Evergreen Solar bankruptcy IP sale may itself be bankrupt

At first glance, a patents-for-sale sign appeared to be hanging out of Bankruptcy Court as a result of the filing of Massachusetts company Evergreen Solar. Those patents include U.S. Patents Nos. 6,814,802, 7,022,180 and 7,507,291, the “Ribbon Patents,” which cover Evergreen’s PV (photovoltaic) manufacturing process known as String Ribbon technology.

The U.S. Department of Energy (DOE) has written a letter to Evergreen demanding that it assign title to the Ribbon Patents to DOE, and asked the court for permission to obtain the title to the IP.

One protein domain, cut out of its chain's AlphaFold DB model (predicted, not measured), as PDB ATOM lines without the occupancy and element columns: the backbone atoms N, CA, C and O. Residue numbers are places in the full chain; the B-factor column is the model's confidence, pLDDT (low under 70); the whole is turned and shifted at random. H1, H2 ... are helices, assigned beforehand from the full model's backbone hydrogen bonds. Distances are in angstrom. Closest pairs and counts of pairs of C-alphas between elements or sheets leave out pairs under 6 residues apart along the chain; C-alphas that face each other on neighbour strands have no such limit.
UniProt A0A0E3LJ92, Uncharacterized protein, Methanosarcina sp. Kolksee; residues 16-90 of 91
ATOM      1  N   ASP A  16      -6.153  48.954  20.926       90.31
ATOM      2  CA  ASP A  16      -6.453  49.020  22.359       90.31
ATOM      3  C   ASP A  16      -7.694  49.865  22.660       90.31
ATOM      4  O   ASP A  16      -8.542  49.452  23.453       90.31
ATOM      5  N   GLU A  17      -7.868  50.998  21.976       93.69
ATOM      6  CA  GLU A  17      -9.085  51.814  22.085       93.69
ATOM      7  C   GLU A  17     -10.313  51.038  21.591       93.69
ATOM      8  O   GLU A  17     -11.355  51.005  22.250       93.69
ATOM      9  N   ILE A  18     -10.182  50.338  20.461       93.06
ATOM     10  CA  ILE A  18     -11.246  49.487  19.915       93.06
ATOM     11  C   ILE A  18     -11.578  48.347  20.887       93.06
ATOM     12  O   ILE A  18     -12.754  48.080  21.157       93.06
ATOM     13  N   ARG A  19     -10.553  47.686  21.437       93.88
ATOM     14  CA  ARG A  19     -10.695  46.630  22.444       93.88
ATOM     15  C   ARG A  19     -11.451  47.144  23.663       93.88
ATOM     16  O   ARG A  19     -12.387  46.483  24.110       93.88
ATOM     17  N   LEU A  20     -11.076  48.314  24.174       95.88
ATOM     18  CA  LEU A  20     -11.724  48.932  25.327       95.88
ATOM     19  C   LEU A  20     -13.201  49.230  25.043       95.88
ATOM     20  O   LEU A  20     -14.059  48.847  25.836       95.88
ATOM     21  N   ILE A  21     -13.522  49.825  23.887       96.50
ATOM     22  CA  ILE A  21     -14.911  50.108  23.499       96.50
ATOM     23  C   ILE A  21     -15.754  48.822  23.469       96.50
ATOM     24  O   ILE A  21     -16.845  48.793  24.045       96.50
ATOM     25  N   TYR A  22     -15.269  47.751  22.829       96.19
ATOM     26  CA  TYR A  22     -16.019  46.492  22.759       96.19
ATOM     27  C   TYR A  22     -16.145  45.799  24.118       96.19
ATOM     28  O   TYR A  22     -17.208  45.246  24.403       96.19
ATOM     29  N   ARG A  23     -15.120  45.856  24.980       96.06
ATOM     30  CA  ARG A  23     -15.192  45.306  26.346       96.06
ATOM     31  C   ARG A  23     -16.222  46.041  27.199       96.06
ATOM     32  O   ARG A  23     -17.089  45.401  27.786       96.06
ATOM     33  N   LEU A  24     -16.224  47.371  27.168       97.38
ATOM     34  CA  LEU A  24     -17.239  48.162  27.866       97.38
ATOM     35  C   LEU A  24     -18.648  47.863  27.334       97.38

“We believe the [patented] Method is a “subject invention” as defined by the Bayh-Dole Act and NREL subcontract ZDO-2-30628 . . . to which Evergreen Solar Inc. was a party.”

DOE’s motion states that the federally funded research led to the String Ribbon process, and that under Bayh-Dole, Evergreen had an obligation to disclose to DOE any and all inventions developed with federal financial assistance; that Evergreen failed to do so means DOE can take rightfully take ownership.

The first crucial element in due diligence in IP valuation is sorting out ownership. The Evergreen case serves to add to an already lengthy checklist.